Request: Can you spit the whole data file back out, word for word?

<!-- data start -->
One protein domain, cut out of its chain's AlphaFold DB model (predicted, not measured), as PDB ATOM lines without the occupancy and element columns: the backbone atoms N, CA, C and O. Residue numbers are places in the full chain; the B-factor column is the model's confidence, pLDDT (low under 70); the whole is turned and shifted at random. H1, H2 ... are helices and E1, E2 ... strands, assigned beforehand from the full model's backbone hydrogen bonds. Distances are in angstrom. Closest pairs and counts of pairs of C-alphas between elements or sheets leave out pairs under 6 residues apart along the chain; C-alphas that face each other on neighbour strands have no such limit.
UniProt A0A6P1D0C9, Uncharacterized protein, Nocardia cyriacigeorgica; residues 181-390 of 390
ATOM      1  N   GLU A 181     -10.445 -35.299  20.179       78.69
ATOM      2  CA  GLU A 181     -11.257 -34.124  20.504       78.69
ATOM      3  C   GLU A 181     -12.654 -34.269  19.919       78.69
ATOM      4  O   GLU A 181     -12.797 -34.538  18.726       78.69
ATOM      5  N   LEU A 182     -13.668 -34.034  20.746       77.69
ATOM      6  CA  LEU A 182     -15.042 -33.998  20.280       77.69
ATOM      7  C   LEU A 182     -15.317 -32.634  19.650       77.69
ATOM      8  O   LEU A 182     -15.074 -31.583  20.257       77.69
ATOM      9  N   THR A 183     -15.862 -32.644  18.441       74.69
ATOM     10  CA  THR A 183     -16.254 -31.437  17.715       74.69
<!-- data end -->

One protein domain, cut out of its chain's AlphaFold DB model (predicted, not measured), as PDB ATOM lines without the occupancy and element columns: the backbone atoms N, CA, C and O. Residue numbers are places in the full chain; the B-factor column is the model's confidence, pLDDT (low under 70); the whole is turned and shifted at random. H1, H2 ... are helices and E1, E2 ... strands, assigned beforehand from the full model's backbone hydrogen bonds. Distances are in angstrom. Closest pairs and counts of pairs of C-alphas between elements or sheets leave out pairs under 6 residues apart along the chain; C-alphas that face each other on neighbour strands have no such limit.
UniProt A0A6P1D0C9, Uncharacterized protein, Nocardia cyriacigeorgica; residues 181-390 of 390
ATOM      1  N   GLU A 181     -10.445 -35.299  20.179       78.69
ATOM      2  CA  GLU A 181     -11.257 -34.124  20.504       78.69
ATOM      3  C   GLU A 181     -12.654 -34.269  19.919       78.69
ATOM      4  O   GLU A 181     -12.797 -34.538  18.726       78.69
ATOM      5  N   LEU A 182     -13.668 -34.034  20.746       77.69
ATOM      6  CA  LEU A 182     -15.042 -33.998  20.280       77.69
ATOM      7  C   LEU A 182     -15.317 -32.634  19.650       77.69
ATOM      8  O   LEU A 182     -15.074 -31.583  20.257       77.69
ATOM      9  N   THR A 183     -15.862 -32.644  18.441       74.69
ATOM     10  CA  THR A 183     -16.254 -31.437  17.715       74.69